The water project was overseen by this politician, who is also aware that not a single drop of water had yet to be produced.
The nine federal parliamentarians who contributed their allowances for this endeavor, including the three senators, are all in good health. They are aware of the companies awarded the projects.
The project’s initiator is also healthy, living, and well. They are also aware that these small water projects have not yet produced any water. These settlements, Ife-Odan, Ipetu-Ijesa, and Ila-Orangun, only have the frameworks for these small water systems. They haven’t yet produced any water.
The N48.7 billion water project for Ilesa and its surroundings was inaugurated in 2017 by Rauf Aregbesola. Those who knew about the tragic circumstance that befell the three mini-water plans had their reservations about whether it would be finished.
When this project began, some people raised concern over the burying of pipes underground and questioned if the project would be successful. The water project has yet to produce a drop of water five years after its debut.
There hasn’t been much progress in the past two years aside from the completion of pipe design in some regions. Prior to Governor Ademola Adeleke ordering an investigation into the N48 billion Ilesa water project, the public had come to the conclusion that it would join the list of state projects that had failed.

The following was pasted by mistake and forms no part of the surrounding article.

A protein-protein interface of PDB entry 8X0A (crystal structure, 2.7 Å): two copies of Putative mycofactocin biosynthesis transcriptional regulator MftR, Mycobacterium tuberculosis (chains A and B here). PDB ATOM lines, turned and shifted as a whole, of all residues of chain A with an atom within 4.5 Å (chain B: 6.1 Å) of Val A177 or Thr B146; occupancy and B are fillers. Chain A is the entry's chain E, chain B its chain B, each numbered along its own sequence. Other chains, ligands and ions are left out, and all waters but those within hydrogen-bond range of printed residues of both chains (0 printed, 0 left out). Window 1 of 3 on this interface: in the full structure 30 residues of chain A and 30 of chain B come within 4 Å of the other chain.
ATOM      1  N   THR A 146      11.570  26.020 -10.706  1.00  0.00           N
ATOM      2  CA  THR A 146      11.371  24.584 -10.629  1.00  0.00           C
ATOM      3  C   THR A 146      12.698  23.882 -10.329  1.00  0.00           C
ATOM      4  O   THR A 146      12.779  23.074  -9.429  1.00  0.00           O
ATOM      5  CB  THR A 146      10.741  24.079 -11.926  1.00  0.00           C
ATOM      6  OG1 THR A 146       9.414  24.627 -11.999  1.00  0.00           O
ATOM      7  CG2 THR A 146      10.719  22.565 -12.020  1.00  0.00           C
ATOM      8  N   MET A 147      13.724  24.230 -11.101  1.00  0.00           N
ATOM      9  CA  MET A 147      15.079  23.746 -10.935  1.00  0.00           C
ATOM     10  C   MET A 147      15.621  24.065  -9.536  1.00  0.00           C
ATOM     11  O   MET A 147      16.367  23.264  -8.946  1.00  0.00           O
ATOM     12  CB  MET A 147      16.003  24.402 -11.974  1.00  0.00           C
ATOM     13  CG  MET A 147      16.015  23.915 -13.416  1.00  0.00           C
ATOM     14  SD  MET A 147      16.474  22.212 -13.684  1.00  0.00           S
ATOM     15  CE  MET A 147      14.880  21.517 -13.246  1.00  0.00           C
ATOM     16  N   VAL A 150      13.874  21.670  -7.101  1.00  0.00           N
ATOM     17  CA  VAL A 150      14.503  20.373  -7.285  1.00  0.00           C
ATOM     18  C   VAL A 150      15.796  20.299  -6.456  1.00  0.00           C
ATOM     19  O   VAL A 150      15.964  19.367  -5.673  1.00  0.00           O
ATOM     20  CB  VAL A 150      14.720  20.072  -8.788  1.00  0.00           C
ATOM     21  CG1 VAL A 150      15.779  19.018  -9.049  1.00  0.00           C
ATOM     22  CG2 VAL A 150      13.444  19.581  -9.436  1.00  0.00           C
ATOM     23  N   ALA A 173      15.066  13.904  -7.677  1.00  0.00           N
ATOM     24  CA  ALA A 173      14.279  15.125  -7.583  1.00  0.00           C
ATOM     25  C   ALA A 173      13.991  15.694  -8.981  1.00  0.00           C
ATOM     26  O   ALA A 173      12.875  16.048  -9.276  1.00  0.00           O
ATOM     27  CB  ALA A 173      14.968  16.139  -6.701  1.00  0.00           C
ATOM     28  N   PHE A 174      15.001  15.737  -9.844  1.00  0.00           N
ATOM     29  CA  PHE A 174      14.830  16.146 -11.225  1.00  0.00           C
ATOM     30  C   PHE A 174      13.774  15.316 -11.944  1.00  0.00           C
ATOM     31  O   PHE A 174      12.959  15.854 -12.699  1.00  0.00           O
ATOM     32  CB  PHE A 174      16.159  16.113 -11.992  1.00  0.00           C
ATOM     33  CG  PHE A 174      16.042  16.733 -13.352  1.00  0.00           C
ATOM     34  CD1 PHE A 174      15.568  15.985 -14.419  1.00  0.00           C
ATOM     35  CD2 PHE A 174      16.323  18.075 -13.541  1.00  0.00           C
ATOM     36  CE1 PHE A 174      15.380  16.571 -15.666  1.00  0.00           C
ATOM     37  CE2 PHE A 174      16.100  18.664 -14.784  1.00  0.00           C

The State’s Assets Recovery Committee, led by Dr. Basiru Salami, recommended that Governor Adeleke suspend Mrs. Tawa Williams, a former special assistant to Rauf Aregbesola who also serves as the project’s consultant, due to her poor pace of work and alleged financial mismanagement.
Another cat was let out of the bag when Mrs. Tawa Williams was suspended. The consultant said that Nasiru Olateju, the chairman of the House Committee on Water, had asked for a $5 million bribe. She continued by saying that the house had threatened to leak negative information about the project to the media and use it as a kind of blackmail.
Unfortunately, Ilesa’s $106 million water project is being damaged by the same politics that destroyed the three mini-water systems. The three little water projects are already dead. The mini-water systems have been utterly ignored by both facilitators and contractors.
The $106 million water project in Ilesa is starting the same futile trip. The Ilesa water project could become a shell of what it once was if problems with mismanagement of funds, bribery, and other concerns are not resolved.
Politics has prevented the success of three small-scale water projects for the Osun people. The $106 million Ilesa water project is clearly heading toward failure.
Critical individuals who contributed to its moribund status, as well as those who oversaw the three mini-water systems that led to their demise, would be free to roam if this were to occur. How many water projects that will lessen the misery of our people do we wish to kill because of politics?
The investigation into the $106 million Ilesa water project has been ordered by Governor Adeleke. The consultant, Mrs. Tawa Williams, has been put on leave. Residents of Ilesa and the surrounding area have persisted in wondering what the governor’s next move on the project will be. Will the project be restarted?
Will Adeleke be able to prevent the $106m Ilesa water project from failing like the mini-water schemes?